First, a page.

- Spain first discovered the Bahamas, a set of islands more than 500 miles southeast of Miami, but they were first settled by the British, who brought the Church of England with them. Methodists arrived in 1786, loyalists from the losing side of the American Revolution. The Methodist community gained new strength in the 1870s with help from the African Methodist Episcopal Zion Church, which had expanded rapidly following the American Civil War and launched its own international missionary program.Though growing in absolute numbers, the Anglican community became a smaller percentage of the Protestant community as rival churches grew. Being so close to the United States, the islands saw missionaries from many different North American churches. British Baptists sent their first representative in the 1830s. The Bahamas National Baptist Union is now the second-largest church on the islands.Among 20th-century arrivals, the fastest-growing have been the Seventh-day Adventist Church, which began work in 1909, and the Church of God (Anderson,Indiana). As in many of the Caribbean islands, Pentecostalism has flourished, especially in the decades since World War ii; its followers are scattered among a variety of churches such as the Assemblies of God, the Church of God (Cleveland,Tennessee), and the Church of God of Prophecy.Ecumenically, the Bahamas Christian Council is notable for its broad base. it includes Pentecostals, Methodists, the Brethren, Baptists,Catholics, Greek Orthodox, and the Salvation Army. It is associated with the World Council of Churches.See also Caribbean.Further reading:■ V M. Prozan, A Religious Survey of the Bahamas Islands (Columbia, S.C.: Columbia Bible College, M.A. thesis, 1961; David Barrett, The Encyclopedia of World Christianity, 2nd ed. (New York: Oxford University Press, 2001)■ Patrick Johnstone and Jason Mandryk, Operation World, 21st Century Edition (Carlisle, Cumbria, U.K.: Paternoster, 2001).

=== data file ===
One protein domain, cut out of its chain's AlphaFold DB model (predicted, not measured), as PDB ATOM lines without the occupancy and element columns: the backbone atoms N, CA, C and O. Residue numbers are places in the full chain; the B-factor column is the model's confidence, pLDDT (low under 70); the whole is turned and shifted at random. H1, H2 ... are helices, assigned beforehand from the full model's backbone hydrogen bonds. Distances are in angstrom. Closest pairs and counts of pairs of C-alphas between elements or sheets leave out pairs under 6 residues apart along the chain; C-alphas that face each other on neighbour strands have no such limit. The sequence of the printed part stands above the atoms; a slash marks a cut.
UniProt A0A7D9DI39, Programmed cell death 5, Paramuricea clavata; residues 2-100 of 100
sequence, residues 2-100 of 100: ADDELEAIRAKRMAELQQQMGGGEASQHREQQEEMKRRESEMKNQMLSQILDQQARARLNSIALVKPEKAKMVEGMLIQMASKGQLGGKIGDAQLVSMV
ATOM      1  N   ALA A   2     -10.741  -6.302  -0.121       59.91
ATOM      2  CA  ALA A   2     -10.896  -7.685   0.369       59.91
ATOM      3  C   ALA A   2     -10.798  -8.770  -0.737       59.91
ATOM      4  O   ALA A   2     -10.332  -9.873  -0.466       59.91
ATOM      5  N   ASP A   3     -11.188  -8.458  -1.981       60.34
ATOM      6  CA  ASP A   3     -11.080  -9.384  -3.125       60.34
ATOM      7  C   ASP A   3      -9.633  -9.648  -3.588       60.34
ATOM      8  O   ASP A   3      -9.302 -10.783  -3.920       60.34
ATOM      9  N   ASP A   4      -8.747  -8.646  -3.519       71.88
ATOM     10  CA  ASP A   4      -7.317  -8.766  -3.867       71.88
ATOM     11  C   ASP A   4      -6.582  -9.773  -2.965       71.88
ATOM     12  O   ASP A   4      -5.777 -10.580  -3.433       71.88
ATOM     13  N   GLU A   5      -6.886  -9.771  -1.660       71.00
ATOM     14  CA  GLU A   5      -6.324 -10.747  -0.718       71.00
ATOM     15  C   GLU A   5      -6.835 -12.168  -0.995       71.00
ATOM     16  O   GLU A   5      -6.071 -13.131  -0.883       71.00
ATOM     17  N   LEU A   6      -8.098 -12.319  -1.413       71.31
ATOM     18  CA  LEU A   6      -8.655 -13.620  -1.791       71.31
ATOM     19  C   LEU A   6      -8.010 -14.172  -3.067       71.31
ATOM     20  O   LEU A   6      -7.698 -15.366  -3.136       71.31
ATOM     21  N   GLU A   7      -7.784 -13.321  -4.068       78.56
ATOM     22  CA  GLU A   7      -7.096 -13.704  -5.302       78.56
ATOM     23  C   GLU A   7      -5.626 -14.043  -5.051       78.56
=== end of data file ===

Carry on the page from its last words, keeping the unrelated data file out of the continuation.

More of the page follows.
Encyclopedia of Protestantism. Gordon Melton. 2005.